Bill Chizek/iStock(WASHINGTON) — The Trump administration’s School Safety Commission, created in the wake of the Parkland School shooting earlier this year, released its final report Tuesday that includes nearly 100 recommendations for addressing school violence.
But it does not address the key demands for gun control made by school shooting victims and students of Marjory Stoneman Douglas High School, whose activism sparked protests nationwide this spring and summer.
In a controversial move, the Trump administration takes on an Obama-era initiative intended to combat racial disparities in school discipline.
The commission recommends the rescission of guidance issued in 2014 advising districts they could be found in violation of federal civil rights law if minority students were disciplined at higher rates than white students.
“One of the things that the commission was concerned with is the recurring narrative that teachers in the classroom or students in the hallways and on campus were afraid,” said an administration official on background call with reporters, who called the recommendation one of the “first” issues addressed in the report. “Because individuals who had a history of anti-social, or in some instances aggressive — trending toward violent behavior, were left unpunished or were left unchecked.”
One of President Donald Trump's key proposals after the Parkland school shooting was arming teachers – but there was significant pushback from educators, parents and some lawmakers.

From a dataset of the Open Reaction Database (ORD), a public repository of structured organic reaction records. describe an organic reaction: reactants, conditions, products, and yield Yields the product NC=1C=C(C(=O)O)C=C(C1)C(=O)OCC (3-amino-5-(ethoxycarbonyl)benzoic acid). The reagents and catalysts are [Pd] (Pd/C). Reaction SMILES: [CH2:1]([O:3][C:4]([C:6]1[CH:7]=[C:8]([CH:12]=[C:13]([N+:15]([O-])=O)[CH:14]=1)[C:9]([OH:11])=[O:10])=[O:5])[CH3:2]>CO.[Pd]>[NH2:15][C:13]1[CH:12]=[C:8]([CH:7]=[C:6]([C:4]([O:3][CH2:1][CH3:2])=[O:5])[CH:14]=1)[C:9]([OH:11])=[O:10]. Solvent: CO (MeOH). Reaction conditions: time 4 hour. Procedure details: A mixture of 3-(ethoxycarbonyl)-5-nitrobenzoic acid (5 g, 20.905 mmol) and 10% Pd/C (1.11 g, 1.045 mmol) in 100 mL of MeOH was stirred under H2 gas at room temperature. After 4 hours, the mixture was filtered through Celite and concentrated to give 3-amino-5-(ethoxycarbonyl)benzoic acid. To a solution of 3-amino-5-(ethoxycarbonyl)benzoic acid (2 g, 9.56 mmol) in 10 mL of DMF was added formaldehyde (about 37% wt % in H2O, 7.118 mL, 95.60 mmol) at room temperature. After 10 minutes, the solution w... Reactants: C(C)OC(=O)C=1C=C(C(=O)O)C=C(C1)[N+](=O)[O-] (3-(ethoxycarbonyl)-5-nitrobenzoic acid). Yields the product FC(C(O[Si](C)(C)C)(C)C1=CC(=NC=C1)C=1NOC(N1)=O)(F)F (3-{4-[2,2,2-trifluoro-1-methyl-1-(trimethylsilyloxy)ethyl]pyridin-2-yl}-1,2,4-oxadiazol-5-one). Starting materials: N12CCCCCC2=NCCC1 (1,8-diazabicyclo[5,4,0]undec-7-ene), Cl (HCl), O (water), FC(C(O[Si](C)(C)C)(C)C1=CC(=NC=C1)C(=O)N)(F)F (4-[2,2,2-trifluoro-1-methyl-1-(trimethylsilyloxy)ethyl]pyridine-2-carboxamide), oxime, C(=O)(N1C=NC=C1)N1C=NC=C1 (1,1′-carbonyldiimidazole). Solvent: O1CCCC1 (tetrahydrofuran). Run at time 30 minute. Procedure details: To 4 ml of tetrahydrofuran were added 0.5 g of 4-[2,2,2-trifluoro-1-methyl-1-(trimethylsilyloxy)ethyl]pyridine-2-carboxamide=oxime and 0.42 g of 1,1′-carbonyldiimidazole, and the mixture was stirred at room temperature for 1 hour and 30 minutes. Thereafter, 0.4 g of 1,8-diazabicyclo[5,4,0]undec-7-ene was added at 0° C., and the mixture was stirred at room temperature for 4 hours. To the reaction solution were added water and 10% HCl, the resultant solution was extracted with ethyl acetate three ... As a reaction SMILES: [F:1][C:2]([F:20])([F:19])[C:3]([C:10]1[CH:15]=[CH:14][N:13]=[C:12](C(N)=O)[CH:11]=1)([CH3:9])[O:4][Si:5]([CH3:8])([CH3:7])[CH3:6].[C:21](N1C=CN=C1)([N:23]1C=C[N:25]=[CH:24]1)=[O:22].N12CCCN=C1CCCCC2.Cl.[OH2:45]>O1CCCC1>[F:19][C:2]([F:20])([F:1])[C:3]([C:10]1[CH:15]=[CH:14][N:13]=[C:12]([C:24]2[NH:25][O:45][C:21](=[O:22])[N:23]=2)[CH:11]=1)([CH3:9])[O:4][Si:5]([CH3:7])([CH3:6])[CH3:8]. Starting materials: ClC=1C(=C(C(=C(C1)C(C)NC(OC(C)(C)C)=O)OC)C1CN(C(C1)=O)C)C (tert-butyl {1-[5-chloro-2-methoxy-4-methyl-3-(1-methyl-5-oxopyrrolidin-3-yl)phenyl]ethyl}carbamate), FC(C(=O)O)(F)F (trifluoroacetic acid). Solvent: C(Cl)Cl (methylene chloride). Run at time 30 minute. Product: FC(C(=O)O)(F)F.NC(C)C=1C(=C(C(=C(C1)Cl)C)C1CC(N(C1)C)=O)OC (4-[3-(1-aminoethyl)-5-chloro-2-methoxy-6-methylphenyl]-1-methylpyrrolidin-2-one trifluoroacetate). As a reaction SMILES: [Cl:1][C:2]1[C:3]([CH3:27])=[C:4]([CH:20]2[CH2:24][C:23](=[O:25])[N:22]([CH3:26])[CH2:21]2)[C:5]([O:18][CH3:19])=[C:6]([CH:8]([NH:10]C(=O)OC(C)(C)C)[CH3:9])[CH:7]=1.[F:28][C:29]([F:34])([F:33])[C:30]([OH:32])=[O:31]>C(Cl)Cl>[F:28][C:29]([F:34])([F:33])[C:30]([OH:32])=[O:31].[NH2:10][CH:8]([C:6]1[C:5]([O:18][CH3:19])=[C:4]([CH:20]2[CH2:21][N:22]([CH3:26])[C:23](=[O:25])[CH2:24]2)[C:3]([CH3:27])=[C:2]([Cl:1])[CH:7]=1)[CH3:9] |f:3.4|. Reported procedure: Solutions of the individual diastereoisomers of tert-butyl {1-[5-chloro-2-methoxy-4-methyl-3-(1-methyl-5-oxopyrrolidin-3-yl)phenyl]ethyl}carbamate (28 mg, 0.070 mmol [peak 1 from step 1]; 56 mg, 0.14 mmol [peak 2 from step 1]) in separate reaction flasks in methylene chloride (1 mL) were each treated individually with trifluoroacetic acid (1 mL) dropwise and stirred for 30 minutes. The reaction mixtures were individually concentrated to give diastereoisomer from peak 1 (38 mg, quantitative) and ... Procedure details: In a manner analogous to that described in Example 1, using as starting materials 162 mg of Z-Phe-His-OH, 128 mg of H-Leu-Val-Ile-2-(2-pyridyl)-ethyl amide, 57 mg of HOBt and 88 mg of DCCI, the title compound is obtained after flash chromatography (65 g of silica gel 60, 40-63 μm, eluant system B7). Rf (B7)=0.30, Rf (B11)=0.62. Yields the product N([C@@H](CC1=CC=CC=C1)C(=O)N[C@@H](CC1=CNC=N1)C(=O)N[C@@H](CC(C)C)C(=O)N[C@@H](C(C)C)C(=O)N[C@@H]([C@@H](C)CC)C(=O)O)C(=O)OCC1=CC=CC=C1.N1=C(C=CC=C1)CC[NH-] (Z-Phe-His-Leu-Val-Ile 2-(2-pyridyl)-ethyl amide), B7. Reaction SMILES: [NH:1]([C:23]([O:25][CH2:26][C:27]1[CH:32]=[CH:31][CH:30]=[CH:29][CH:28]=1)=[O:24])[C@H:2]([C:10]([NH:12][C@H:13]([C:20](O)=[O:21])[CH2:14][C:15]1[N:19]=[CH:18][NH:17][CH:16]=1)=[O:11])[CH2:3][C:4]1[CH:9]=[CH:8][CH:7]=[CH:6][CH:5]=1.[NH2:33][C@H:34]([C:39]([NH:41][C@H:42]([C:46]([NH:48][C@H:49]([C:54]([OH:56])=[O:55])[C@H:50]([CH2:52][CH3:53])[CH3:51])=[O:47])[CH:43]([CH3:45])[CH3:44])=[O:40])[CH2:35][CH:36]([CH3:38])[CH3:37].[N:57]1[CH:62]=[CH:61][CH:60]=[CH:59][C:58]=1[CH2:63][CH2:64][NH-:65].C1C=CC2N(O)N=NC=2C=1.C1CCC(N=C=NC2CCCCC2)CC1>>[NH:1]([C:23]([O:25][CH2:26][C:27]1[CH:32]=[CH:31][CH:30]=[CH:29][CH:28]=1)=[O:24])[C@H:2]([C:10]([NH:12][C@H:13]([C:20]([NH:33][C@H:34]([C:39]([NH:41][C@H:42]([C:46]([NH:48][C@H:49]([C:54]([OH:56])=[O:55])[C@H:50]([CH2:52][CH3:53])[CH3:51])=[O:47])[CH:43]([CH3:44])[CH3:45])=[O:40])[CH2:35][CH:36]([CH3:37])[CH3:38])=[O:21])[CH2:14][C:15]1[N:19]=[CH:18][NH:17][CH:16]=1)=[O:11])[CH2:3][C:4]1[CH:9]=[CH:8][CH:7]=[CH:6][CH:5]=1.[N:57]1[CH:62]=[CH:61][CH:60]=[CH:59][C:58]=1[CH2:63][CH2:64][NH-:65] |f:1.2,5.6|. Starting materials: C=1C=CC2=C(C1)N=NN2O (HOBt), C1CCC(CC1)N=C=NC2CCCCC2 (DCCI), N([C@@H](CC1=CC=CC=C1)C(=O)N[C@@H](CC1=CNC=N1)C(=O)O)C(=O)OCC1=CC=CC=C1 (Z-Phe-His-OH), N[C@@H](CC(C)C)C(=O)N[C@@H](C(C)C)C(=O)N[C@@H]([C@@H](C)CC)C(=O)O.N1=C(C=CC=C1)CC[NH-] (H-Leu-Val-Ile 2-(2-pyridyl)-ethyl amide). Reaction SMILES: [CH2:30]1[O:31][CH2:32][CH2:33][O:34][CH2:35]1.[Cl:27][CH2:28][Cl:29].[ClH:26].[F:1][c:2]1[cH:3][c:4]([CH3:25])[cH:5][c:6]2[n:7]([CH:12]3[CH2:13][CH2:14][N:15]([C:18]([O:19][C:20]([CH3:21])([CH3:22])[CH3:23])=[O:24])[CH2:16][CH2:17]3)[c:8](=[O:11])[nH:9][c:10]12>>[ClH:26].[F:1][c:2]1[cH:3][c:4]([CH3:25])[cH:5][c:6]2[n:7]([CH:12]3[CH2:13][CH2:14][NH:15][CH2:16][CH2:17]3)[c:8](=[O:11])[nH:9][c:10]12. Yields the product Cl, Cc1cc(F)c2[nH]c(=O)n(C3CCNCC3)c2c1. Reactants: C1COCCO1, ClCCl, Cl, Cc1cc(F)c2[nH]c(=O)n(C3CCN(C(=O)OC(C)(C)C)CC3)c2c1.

Instead, the report provides guidelines for schools who may wish to equip “highly trained school personnel” with firearms to protect students in the event of a shooting – including teachers, custodians and extracurricular staff.
Officials were insistent that there is no recommendation involving using federal funds to “arm teachers.”
And while President Trump had seemed receptive in the various panels following the Parkland massacre to the idea of raising the minimum age to buy firearms, the report largely dodges the issue and recommends states “consider offering training or other resources to promote safe storage of firearms.”
Additionally, according to the commission’s chair Education Secretary Betsy DeVos, the report endorses states adopting “extreme risk protection orders” designed to restrict access to guns for people “found to be a danger to themselves or others” – but without any call for the U.S. Congress to take on the issue.
“I don't think this is a report that runs away from the problem of firearms in the hands of dangerous individuals but it also recognizes this is just one part of a multifaceted problem,” the official said.
According to DeVos, the report also includes recommendations for the news media in its coverage of school shootings that includes calling on journalists to not highlight the shooters.
The official noted that the report is just phase 2 of the administration’s work to combat school shootings, with the third phase now being their efforts to implementing the recommendations made Tuesday.
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